Angry residents in a rural Madagascar town line up along a road construction brandishing a banner emblazoned with the words “stop property plunder!” in a bid to halt expropriation of their land.
For hundreds of local families, the protest alongside a motorway promised by Hery Rajaonarimampianina, who is running for reelection as president, has become a symbol of how widely official corruption has spread before November´s election.
Officials say the highway in Andranotapahina aims to ease traffic outside the capital Antananarivo, just 10 kilometres (six miles) away, but local families say it has made them victims of widely practised graft.
“We´re here to condemn high-level corruption that has led to the theft of our rights to profit companies,” said Andranotapahina resident Celestin Razafimanantsoa.
Madagascar votes on November 7, with Rajaonarimampianina a frontrunner in the Indian Ocean island state that was beset by protests this year over his attempts to change electoral laws.
But corruption remains a major complaint. Graft affects every level of society in one of the world´s poorest countries which ranks 155 out of 180 on Transparency International´s corruption perception index.
Critics say graft seeps into infrastructure projects, the judicial system and even the African nation´s illicit rosewood trade as bureaucrats take their cut for services or from business deals.
Transparency International Initiative Madagascar (TIIM) director Ketakandriana Rafitoson has described graft as “institutionalised” and said corruption was at the core of the presidential campaign.
Former prime minister Jean Omer Beriziky is running on an anti-corruption ticket against Rajaonarimampianina, who stepped down in September to seek re-election.
“I want to reestablish the rule of law,” Beriziky told AFP. “We are elected to serve — not to serve ourselves.”
‘Right to suspect corruption’
In Andranotapahina, 2,500 local families say they have found themselves in conflict over the motorway project with Filatex, an Indo-Pakistani textile company with operations in the area.
Construction of the road, intended to ease traffic in the capital, required the seizure of several tracts of land.
“We´re not against the project, but Filatex paid the state so the road would link to their facilities — at the expense of our properties,” said local resident Razafimanantsoa.
Filatex denies any wrongdoing. The group rejects claims from angry residents in Andranotapahina that approval of the motorway project involved bribes.
“We´re also losing part of our property which will be seized for the project,” said company director Dominique Andreas. “Corruption is not part of our strategy.”
But local protester Georgienne Rahatarivony criticised the lack of transparency over the route selection.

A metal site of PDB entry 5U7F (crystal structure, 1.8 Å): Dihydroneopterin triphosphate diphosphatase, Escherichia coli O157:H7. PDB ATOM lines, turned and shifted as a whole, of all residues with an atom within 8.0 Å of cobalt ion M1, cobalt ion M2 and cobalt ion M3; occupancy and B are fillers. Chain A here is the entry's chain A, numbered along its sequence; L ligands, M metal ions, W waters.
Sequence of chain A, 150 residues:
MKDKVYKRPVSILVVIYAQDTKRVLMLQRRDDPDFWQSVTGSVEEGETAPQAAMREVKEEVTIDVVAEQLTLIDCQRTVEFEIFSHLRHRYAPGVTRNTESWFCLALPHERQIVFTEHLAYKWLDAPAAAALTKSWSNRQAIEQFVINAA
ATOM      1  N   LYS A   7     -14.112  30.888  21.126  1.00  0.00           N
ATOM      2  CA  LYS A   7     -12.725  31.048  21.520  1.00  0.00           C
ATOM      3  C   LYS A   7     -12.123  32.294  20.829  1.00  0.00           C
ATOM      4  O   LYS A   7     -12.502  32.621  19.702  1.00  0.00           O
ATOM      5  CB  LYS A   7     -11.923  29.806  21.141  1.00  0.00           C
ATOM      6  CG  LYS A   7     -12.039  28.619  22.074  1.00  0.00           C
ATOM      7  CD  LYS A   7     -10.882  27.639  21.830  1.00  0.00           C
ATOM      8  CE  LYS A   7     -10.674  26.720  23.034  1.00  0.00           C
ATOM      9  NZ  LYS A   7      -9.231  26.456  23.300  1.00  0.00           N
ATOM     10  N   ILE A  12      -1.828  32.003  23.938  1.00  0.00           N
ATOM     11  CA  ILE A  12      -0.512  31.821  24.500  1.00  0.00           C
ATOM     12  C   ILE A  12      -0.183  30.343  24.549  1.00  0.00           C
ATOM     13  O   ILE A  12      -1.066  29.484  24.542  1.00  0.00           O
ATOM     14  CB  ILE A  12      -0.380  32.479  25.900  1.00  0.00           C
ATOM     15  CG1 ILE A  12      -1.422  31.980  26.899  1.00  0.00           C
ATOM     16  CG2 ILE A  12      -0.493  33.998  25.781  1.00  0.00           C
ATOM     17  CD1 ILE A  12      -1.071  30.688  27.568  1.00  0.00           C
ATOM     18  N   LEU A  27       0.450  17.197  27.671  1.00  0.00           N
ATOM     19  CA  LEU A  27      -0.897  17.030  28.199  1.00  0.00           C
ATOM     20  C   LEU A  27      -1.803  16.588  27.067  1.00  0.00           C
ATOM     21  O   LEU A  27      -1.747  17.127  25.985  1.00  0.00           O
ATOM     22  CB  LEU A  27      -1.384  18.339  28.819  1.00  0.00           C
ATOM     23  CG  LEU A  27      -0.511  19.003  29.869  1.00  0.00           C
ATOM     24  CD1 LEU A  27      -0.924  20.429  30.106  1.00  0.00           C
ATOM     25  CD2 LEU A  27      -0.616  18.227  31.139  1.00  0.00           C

“We were never consulted. It got our attention when our rice fields were marked with stakes during the night,” he said.
Transparency International´s Rafitoson said: “When affected communities are not consulted, we´re right to suspect corruption.
“(It is) the nation of bribes and the ´10 per cent´ rule.”
In the former French colony of 25 million, poorly-paid civil servants typically seek cash incentives for providing basic services to the public.
Officials responsible for awarding contracts and tenders are often suspected of skimming off 10 percent from lucrative deals.
Rajaonarimampianina, in power from 2014 until he resigned in September, has refused to comment on the issue of graft.
He is not the only prominent Madagascan leader to face allegations of corruption.
Two predecessors, Marc Ravalomanana (2002 – 2009) and Andry Rajoelina have been criticised for criss-crossing the poor nation by helicopter to drum up support for their campaigns.
‘Protected at the highest levels’
In the 2013 campaign, Rajaonarimampianina spent $43 million wooing electors, according to a study funded by the European Union.
The TIIM anti-corruption group also “doesn´t rule out” that front-runners could be funding their campaigns with proceeds from the country´s rosewood trade.
Rosewood is coveted by Chinese carpenters for household furniture, but the species is on the verge of extinction.
The illicit rosewood trade began in 2007 when storms devastated Madagascar, according to an Organized Crime and Corruption Reporting Project report published in August.
The report said rosewood financing could be the “kingmaker” to decide whether Ravalomanana, Rajoelina or Rajaonarimampianina are elected president.
All three deny wrongdoing or links to the illicit business, but opposition candidate Beriziky, one of Rajoelina´s former prime ministers, says illicit trade had the green light from high levels in government.
“The smugglers were protected at the highest levels of power so all of my efforts to control the trade came to nothing,” Beriziky said.
TIIM and civil action groups issued a statement ahead of the election appealing to voters.
“Make sure there is no chance that corrupt people of any kind could be president,” it said.